Surveillance Evidence in New Canaan Criminal Mischief Cases
Surveillance evidence in New Canaan criminal mischief cases is commonly used to show who committed the damage to the property. Sometimes, the police department will receive a complaint of criminal mischief or damage to the property and they will investigate. They will look into surveillance footage of the area and that can help with their investigation to determine who committed the crime.
In some cases, there is no surveillance evidence to show that the defendant committed the crime. This gives a top CT criminal defense attorney an opportunity to challenge the prosecution’s case.
Elements of a Criminal Mischief Case in New Canaan
In order to secure a conviction on a criminal mischief charge, the prosecution must prove three elements:
- The defendant damaged property
- The defendant intended to cause damage
- The defendant had no reasonable grounds to believe they had the right to damage property
In New Canaan and throughout Connecticut, there does not actually have to be significant damage to property for someone to be arrested. A person can still be charged with criminal mischief if there is some tangible form of damage to the property that can be proven by the state’s attorney.
Role of Electronic Surveillance Evidence
Electronic surveillance evidence can be extremely important to a person’s case. If a person is innocent, the footage can show that they were not the one committing the crime. If the security footage does not show the person’s face or it does not show the actual crime occurring, it can be extremely helpful when negotiating the case with the state’s attorney because the state does not have the best evidence to file a case. If there is surveillance footage out there and it does not show the defendant committing the crime, it is likely that a jury would acquit them if the case ever went to trial.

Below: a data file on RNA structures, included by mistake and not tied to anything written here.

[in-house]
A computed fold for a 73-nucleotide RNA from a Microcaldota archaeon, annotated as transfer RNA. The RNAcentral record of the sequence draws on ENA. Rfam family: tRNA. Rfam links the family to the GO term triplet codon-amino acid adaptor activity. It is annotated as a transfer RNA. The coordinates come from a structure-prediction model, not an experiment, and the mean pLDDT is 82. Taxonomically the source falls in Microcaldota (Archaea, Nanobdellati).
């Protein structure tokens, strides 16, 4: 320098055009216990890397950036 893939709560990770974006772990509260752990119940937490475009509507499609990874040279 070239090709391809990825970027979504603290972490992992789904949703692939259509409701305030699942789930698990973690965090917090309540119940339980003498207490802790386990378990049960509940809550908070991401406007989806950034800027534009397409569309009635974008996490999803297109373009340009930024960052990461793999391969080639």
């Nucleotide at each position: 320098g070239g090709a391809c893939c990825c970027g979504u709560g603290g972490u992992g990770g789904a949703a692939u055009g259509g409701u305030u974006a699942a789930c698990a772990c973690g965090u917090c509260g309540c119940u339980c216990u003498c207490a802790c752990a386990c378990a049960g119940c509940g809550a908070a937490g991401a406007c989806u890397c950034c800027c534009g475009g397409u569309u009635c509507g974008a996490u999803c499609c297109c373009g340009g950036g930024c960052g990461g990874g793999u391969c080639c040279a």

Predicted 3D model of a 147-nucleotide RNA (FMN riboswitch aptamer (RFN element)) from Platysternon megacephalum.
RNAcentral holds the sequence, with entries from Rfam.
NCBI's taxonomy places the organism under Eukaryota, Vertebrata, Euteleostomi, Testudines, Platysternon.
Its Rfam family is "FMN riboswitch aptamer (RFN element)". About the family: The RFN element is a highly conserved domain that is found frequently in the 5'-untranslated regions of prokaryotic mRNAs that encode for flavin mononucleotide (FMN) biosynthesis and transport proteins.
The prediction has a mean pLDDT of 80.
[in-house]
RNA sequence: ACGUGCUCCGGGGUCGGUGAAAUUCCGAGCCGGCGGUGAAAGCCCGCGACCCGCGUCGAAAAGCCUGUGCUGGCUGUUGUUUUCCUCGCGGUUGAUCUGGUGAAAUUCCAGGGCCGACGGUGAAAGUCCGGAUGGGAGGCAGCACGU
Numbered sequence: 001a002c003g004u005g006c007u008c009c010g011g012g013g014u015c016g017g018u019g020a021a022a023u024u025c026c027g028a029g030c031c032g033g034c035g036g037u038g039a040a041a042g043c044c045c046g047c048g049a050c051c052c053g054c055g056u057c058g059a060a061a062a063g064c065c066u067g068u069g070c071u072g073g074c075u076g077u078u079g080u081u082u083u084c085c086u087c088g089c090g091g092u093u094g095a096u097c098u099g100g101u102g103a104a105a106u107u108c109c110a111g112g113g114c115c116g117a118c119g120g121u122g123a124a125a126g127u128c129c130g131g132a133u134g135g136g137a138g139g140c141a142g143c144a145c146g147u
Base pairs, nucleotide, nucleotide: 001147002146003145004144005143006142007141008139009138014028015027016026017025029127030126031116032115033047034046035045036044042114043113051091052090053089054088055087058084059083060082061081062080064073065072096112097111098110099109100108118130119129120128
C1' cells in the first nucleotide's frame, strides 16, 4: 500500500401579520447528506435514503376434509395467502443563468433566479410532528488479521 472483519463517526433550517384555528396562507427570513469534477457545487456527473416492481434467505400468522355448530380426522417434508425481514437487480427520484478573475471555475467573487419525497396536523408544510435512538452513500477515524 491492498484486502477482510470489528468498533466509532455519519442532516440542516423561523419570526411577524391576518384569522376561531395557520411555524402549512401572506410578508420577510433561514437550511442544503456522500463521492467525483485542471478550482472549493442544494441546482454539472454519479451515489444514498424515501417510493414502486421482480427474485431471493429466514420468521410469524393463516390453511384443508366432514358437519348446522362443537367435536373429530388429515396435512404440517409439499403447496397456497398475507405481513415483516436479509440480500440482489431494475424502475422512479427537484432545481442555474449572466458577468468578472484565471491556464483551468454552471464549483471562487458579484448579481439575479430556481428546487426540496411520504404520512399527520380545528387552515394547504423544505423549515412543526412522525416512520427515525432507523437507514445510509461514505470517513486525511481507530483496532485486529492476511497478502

Preserving the Evidence
An experienced lawyer who is aware of electronic surveillance evidence can ask the judge for a court order to preserve the footage. The attorney will then bring that order to whoever is in possession of the electronic surveillance evidence and tell them that under court order the evidence must be preserved, or they must make reasonable efforts to preserve it. Sometimes that means copying security surveillance footage onto a CD-ROM and presenting it to the defense attorney into the court.
Essentially, once there is a signed court order by the judge, the defense counsel will serve the order on the keeper of evidence. With a court order, they are legally required to do all they can to preserve the footage and to provide it to the defense counsel.
Contact a Top CT Criminal Mischief Attorney
If you have questions about the role of surveillance evidence in New Canaan criminal mischief cases, you should reach out to an experienced defense lawyer as soon as possible. An attorney could carefully scrutinize the evidence against you to poke holes in the prosecution’s case. They could fight tirelessly for an optimum outcome on your behalf. Call today to schedule a case review.